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I am not a purist at all when it comes to burgers and sausages.

I like spices and I don't particularly like sauces.

My burgers contain onion, garlic, chili and soy, and a little egg and breadcrumbs.
 
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For years, messing with hamburgers has been somewhat of a preoccupation of mine.  I have pretty much done it all with varying results.  However, one of the best results is when I combined the ground beef with ground bacon on a 50/50 ratio.  The ground beef should be at least 85/15 to compensate for the fat content of the bacon.  I like to trim a chuck roast, grind it and combine it with ground hardwood smoked bacon (choose your favorite species of wood).  Some sugar cured bacon have also produced some very good results.   I have even made my own sausage and used that in lieu of the bacon but on a lessor ratio than with the bacon.....say, 60/40 to 80/20 depending on how bold the sausage is and its fat content.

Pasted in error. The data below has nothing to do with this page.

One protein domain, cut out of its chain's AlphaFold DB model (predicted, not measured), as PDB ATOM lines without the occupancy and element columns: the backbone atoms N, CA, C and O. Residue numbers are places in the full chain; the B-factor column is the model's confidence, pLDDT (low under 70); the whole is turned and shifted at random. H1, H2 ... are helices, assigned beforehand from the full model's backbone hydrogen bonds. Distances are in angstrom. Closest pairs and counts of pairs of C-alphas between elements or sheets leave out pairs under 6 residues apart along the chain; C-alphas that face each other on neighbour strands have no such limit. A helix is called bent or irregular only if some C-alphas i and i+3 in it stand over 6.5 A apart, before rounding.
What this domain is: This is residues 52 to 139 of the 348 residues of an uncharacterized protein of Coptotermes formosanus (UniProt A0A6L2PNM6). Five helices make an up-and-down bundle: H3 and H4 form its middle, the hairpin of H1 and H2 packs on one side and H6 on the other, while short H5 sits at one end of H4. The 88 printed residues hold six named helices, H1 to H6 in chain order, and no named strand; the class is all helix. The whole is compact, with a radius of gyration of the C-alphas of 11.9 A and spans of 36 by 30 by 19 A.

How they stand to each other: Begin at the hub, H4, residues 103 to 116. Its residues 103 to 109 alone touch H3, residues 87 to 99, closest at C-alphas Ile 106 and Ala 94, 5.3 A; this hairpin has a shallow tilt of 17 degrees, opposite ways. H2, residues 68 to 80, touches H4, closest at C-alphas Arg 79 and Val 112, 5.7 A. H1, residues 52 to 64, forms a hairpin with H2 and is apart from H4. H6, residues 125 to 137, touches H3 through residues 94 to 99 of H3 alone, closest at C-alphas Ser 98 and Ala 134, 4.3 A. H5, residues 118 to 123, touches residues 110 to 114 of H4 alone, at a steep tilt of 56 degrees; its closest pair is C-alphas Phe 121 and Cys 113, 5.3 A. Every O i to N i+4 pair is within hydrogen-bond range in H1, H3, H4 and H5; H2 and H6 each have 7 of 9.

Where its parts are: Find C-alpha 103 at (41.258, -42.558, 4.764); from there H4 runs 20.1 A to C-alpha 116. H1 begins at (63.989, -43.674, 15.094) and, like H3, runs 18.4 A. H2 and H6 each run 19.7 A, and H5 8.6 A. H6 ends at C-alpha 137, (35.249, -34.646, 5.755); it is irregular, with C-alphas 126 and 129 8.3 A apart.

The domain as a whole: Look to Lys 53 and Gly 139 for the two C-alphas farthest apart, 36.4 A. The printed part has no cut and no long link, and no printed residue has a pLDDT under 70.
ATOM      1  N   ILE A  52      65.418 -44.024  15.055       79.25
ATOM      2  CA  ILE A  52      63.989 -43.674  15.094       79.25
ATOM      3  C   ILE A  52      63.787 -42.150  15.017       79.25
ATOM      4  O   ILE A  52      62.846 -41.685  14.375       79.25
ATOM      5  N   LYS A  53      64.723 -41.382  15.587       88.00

I started messing with this idea when Reagan was still in his first term.  Now, mixing ground beef with bacon has become common in gastro pubs.  I should have copyrighted the recipe.   LOL! 

Cheers!
 
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Add a small amount of salt to a coarse grind of short ribs, then let cure in the fridge overnight. Grind the rest of the meat plain. Re-grind it all together and keep the strings from the grinder parallel. The salt activates the myosin, keeping it from falling apart. Wrap the roll very tight, chill overnight, and slice patties.

See Heston Blumenthal, "In Search of Perfection." His recipe is brilliant. His explanation is extraordinary.